We did get overwhelmingly favorable comments about Jon Stewart's handling of the topic of celiac disease, and its effects upon him as a dad.
    Proving perhaps that, if you're a popular celebrity with an accurate, compassionate and serious message about celiac disease, people probably won't hate you.
    Oh, and then there is Chelsea Clinton. If you count Chelsea Clinton as a celebrity, then it's fair to mention that folks had nice things to say about her gluten-free wedding cake.

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    • Maureen and Cyclinglady, Of the foods you listed. . .. I would focus on the Chocolate. Chocolate has Tyramine in it and it could/can cause rashes that  might be confused for DH. Sometimes Tyramine get's confused for/in high sulfite foods as triggers. Here is a great overview article on this topic. http://www.chicagotribune.com/lifestyles/health/sc-red-wine-headache-health-0608-20160525-story.html you might also have trouble with headaches if it tyramine is causing you your trouble. People who have trouble Tyramine might also have trouble with consuming cheeses. https://www.ncbi.nlm.nih.gov/pmc/articles/PMC2738414/ As for the Milk causing/triggering your DH don't rule Adult onset dairy allergy. While rare it does occur in the literature/research when you search it out. I am including the research here in the hopes it might help you or someone else entitled "Adult onset of cow's milk protein allergy with small‐intestinal mucosal IgE mast cells" https://onlinelibrary.wiley.com/doi/10.1111/j.1398-9995.1996.tb04640.x It is generally thought most of grow out of a Milk Allergy at approx. 3 years old. But for some lucky one (I guess) we never do apparently.  (I speak for my friend on this board JMG).  He found out he was having trouble with dairy as an adult better never realized until about 6 months ago. With delayed onset allergies it is often hard to tell if it (allergen) is effecting us because we might not associate it with our dairy consumption because it might happen a day or two latter. See this WHFoods article about food allergens/sensitivies.  It is very long/exhaustive but it is very helpful if you have time to study it in more detail. http://www.whfoods.com/genpage.php?pfriendly=1&tname=faq&dbid=30 I will quote some key points for your information. Symptoms of Food Allergies "The most common symptoms for food allergies include vomiting, diarrhea, blood in stools, eczema, hives, skin rashes, wheezing and a runny nose. Symptoms can vary depending upon a number of variables including age, the type of allergen (antigen), and the amount of food consumed. It may be difficult to associate the symptoms of an allergic reaction to a particular food because the response time can be highly variable. For example, an allergic response to eating fish will usually occur within minutes after consumption in the form of a rash, hives or asthma or a combination of these symptoms. However, the symptoms of an allergic reaction to cow's milk may be delayed for 24 to 48 hours after consuming the milk; these symptoms may also be low-grade and last for several days. If this does not make diagnosis difficult enough, reactions to foods made from cow's milk may also vary depending on how it was produced and the portion of the milk to which you are allergic. Delayed allergic reactions to foods are difficult to identify without eliminating the food from your diet for at least several weeks and slowly reintroducing it while taking note of any physical, emotional or mental changes as it is being reintroduced." Here is their information on Tyramine's. Tyramine "Reactions to tyramine (an amino acid-like molecule) or phenylalanine (another amino acid-like molecule) can result from eating the following foods: Fermented cheeses Fermented Sausage Chocolate Sour Cream Red wine Avocado Beer Raspberries Yeast Picked Herring Symptoms of tyramine intolerance can include urticaria (hives), angioedema (localized swelling due to fluid retention), migraines, wheezing, and even asthma. In fact, some researchers suggest that as many as 20 percent of migraines are caused by food intolerance or allergy, and tyramine intolerance is one of the most common of these toxic food responses." Here is an old thread on tyramine and especially how it can trigger headaches. https://www.celiac.com/forums/topic/95457-headache-culprit-is-tyramine/ I would also suggest your research a low histamine food diet.  Rashes/hives etc. can be triggered my disregulaton of histamine in the body. The other thing in chocolate that might be causing your problems is Sulfites. Here is a website dedicated to a Sulftie allergy. http://www.allergy-details.com/sulfites/foods-contain-sulfites/ Chocolate bars are on their list of sulfite contaning foods but probably most noted in dried fruits and red wine. Knitty Kitty on this board knows alot about a sulfite allergy. I want to go back to the possible dairy allergy for a second as a possible trigger. . .because it has been established as connected to DH . . .it is just not well known. Here is current research (as I said earlier) most dairy allergies are studied in children but it does occur in approx. 10 pct of the GP unless your of Asian descent where it is much more common. https://www.ncbi.nlm.nih.gov/pubmed/29555204 quoting the new research from this year on children. "When CMP (Cow's Milk Protein) was re-introduced, anti-tTG increased, and returned to normal after the CMP was withdrawn again." and if adults can also (though rarely) it seem develop "Adult onset of cow's milk protein allergy with small‐intestinal mucosal IgE mast cells" (see research linked above) as the research shows  you should at least trial removing dairy from your diet if you haven't already and see if your DH doesn't come back when you re-introduce it. It just takes 15 or 20 years for medical doctor' to incorporate new research/thinking into clinical practice.  And note the research on this happening in adults is 20+ years old and as far I know doctor's . . . are not aware of this.  I know I wasn't until recently and I research things alot of to help myself and my friends. But I know you can't do what you don't know about.  So this is why I am trying to share what I learned so that other might be helped and this research might not  lay hidden another 20 years before doctor's and their Celiac/DH patients become aware of it. And if it helps you come back on the board and let us know so it can help others too! If it helps you it will/can help someone else! if they know it helped you then they will/can have hope it might help them too and why I share and research these things for others'. . . who don't know or don't have time to research this for themselves. I hope this is helpful but it is not medical advice. Good luck on your continued journey. I know this is a lot of information to digest at one time but I hope at least some of if it helpful and you at least have a better idea of what in your chocolate could be causing your DH (idiopathic) as the doctor's say (of an unknown cause mild) DH symptom's. Or at least it is not commonly known yet that Milk can also cause trigger (DH) in children and adults who have a Milk allergy undiagnosed. . .because we don't don't typically think  or associate it with adults like maybe we should if we are not of Asian descent. Maureen if this doesn't help you you might want to start a thread in the DH section of the forum. As always  2 Timothy 2: 7   “Consider what I say; and the Lord give thee understanding in all things” this included. Posterboy by the grace of God,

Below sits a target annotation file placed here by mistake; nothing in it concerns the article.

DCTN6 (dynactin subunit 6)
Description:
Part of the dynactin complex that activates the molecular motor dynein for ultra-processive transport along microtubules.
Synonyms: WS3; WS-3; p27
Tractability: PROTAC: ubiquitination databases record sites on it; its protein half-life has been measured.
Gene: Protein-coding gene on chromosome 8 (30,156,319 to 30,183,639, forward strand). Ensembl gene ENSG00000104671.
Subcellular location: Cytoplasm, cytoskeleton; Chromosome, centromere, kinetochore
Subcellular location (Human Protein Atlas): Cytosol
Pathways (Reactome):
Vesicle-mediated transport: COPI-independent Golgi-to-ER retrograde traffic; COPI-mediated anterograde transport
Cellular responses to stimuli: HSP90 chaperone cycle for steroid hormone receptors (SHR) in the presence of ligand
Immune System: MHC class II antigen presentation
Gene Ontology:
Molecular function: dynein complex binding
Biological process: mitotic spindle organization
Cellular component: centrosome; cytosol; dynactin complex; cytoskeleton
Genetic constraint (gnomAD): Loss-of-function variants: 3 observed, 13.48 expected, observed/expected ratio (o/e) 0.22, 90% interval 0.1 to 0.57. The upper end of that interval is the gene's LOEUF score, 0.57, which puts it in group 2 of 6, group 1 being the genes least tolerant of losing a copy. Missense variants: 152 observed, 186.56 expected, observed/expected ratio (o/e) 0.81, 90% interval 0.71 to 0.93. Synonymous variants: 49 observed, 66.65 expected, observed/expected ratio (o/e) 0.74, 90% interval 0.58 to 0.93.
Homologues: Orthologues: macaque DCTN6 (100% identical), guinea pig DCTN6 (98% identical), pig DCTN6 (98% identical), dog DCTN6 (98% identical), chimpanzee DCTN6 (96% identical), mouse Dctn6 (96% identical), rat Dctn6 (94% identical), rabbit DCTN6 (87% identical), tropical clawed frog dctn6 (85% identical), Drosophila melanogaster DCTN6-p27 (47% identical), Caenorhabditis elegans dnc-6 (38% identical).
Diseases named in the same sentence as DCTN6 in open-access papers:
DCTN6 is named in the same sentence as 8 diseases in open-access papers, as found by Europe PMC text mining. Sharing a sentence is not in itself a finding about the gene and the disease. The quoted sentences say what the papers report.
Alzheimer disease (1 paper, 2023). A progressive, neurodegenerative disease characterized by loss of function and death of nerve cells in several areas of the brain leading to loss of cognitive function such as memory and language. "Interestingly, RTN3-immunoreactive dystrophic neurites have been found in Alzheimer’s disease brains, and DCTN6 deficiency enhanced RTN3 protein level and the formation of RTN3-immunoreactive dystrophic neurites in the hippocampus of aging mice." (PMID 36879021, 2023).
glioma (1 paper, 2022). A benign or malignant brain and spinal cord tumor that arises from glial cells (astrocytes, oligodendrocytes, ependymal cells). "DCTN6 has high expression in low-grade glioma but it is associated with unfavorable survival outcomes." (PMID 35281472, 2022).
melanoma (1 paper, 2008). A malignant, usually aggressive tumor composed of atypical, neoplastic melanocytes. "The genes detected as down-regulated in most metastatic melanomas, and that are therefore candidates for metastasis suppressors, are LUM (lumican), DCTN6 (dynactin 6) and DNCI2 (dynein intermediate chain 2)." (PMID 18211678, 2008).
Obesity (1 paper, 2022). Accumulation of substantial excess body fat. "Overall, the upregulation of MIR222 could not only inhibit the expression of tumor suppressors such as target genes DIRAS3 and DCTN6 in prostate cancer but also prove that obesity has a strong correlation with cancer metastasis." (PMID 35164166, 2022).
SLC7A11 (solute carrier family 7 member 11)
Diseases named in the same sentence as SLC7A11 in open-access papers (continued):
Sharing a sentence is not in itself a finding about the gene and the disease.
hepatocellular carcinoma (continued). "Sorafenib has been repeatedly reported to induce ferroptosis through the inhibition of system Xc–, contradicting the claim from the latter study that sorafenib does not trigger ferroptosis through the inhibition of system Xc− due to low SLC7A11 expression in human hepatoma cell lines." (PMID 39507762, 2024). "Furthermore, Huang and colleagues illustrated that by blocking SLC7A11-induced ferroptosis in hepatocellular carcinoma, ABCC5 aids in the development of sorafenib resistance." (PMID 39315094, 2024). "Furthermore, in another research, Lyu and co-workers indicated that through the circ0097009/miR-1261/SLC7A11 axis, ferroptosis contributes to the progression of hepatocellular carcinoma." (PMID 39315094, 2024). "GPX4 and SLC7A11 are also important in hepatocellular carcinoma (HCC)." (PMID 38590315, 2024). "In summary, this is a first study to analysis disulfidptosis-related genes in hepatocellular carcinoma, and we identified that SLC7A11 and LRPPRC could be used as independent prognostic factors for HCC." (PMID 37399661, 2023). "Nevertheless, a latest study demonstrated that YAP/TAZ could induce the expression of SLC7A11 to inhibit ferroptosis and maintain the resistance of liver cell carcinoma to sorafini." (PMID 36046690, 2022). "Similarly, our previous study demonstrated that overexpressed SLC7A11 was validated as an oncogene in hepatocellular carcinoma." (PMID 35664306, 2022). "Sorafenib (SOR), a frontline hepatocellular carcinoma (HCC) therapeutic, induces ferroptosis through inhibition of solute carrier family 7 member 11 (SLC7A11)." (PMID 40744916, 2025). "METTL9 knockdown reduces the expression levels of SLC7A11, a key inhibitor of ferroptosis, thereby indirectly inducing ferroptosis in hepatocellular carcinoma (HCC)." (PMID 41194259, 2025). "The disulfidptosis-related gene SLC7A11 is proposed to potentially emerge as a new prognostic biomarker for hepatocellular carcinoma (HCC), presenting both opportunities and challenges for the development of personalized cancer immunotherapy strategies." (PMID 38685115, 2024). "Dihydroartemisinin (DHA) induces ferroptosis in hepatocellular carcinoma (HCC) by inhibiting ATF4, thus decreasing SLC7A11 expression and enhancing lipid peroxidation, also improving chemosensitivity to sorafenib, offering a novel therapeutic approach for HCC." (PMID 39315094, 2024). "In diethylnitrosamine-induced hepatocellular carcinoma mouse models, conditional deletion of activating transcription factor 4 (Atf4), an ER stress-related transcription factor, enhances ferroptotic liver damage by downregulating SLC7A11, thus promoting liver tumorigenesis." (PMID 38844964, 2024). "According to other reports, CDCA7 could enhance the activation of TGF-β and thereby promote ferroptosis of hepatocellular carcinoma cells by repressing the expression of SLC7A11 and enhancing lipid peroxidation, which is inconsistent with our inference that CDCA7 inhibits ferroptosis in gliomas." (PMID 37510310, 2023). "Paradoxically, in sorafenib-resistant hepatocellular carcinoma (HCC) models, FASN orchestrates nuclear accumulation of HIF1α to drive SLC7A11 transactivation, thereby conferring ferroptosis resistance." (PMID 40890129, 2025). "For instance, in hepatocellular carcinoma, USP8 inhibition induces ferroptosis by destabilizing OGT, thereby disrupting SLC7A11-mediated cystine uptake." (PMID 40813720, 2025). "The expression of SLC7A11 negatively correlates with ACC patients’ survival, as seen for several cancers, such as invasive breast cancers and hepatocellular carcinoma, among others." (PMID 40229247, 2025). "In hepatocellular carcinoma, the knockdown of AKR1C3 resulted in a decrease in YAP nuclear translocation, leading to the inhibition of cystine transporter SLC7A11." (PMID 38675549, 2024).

• I hooe you can get some answers with your new GI doc.
    • Many of us deal with doctor issues and diagnosis, you got a really bad draw indeed. Most doctors dismiss Celiac as their is no money in the cure for them IE a gluten free diet and not medications.

      Keep up updated on your new doctor and testing, good to see you finally found one that listens and can help, I got through on doc #5 I think it was.